University of Oregon

School of Architecture and Allied Arts

Portland News

UO product design teams take two top prizes at QuackCon

The teams won big at the QuackCon competition, the country’s first sports and technology competition for developing innovative product designs. The hackathon synthesized engineering, programming, and athletics to create innovative sports product designs in a 36-hour blitz.

students at work on computers


Historic preservation students eager to engage with Portland

History may be a common link among the 2018 class of UO Historic Preservation Program graduate students, but many also share an interest in public service, global travel, and literally digging into projects. They also share the distinction of being the first cohort of historic preservation students enrolled at the UO in Portland, where the program moved this fall. Read more about the new preservation students at AroundtheO



Gift from alumnus ‘will transform’ A&AA’s architecture program

An estimated $5 million real estate pledge from architect Jim Rothwell, BArch ’80, and his wife, Mary, will advance the UO’s School of Architecture and Allied Arts and help grow the school’s endowment. “This was a way to help out in return for what the school gave me,” says Rothwell.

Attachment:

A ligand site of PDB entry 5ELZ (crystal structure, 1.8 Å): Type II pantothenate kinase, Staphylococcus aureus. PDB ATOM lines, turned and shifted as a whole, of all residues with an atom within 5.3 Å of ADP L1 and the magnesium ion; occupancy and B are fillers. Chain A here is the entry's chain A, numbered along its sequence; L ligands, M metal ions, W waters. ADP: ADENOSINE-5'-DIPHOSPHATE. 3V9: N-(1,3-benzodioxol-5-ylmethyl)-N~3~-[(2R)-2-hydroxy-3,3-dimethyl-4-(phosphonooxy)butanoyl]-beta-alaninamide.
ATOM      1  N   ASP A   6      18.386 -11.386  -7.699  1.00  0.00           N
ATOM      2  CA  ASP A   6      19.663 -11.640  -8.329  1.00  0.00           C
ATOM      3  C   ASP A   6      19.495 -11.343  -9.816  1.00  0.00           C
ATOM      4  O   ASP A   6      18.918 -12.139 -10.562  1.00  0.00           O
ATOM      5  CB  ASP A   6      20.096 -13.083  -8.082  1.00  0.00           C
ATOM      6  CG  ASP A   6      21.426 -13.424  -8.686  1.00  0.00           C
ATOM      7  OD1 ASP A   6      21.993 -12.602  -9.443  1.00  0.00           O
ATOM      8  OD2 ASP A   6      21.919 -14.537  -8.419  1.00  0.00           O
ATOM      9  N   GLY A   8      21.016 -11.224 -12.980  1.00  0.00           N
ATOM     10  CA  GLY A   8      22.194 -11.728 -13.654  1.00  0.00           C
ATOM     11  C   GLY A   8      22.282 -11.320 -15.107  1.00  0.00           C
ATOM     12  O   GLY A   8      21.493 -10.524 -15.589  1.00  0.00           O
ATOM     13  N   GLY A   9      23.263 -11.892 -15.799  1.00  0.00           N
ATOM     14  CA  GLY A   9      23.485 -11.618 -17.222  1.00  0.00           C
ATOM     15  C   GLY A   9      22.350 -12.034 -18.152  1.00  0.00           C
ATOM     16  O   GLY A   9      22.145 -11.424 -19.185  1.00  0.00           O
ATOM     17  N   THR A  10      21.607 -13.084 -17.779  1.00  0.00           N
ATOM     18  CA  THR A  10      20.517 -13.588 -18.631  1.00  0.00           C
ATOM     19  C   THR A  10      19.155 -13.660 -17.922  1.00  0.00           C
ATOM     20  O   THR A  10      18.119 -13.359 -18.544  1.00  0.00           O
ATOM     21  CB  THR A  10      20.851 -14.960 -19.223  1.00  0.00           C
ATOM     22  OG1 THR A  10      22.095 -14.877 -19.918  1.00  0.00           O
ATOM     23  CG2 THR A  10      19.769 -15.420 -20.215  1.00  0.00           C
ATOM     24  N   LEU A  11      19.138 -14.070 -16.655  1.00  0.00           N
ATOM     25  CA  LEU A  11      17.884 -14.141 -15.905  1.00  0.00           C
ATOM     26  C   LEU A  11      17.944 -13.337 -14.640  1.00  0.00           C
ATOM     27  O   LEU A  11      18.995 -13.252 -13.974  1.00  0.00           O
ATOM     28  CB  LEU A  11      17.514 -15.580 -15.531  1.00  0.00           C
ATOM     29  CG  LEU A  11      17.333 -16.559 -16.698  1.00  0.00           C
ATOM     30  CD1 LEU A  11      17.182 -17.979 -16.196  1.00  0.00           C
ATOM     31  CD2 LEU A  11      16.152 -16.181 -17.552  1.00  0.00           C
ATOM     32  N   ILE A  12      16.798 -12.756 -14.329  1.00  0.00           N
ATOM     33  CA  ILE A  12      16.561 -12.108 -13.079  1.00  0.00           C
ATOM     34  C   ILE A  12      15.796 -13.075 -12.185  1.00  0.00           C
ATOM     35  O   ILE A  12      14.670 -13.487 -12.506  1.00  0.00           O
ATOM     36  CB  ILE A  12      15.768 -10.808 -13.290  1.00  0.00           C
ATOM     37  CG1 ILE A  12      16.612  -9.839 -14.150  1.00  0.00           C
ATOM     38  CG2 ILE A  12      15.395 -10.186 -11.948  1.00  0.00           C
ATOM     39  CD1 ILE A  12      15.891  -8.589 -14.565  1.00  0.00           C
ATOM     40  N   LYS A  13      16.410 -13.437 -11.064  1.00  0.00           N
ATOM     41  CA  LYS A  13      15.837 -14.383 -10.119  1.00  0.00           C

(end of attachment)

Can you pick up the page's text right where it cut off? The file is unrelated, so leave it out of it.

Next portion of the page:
Jim Rothwell


A&AA architecture alumni put sustainability first in design for Yellowstone

A project at Yellowstone National Park designed and managed by A&AA alumni at Hennebery Eddy Architects will expand the park’s green footprint while encouraging kids to explore the outdoors. The Yellowstone Youth Campus aims to be the first building complex in a national park to achieve Living Building Challenge Certification. Such buildings integrate ecology, heritage, stewardship, sustainability, and leadership across all aspects of design, construction, and operation.

great room with large windows and high ceiling


'Kansei' research aims to link emotions to product design

Kiersten Muenchinger recently completed a Fulbright Fellowship in Hong Kong, where she analyzed ways to design consumers’ emotional responses into product features. Muenchinger, who directs the UO’s Department of Product Design, is the only American researcher working in that process, known as Kansei design. She hopes to expand UO exchanges with Asian universities that use Kansei methods.

Kiersten Muenchinger and students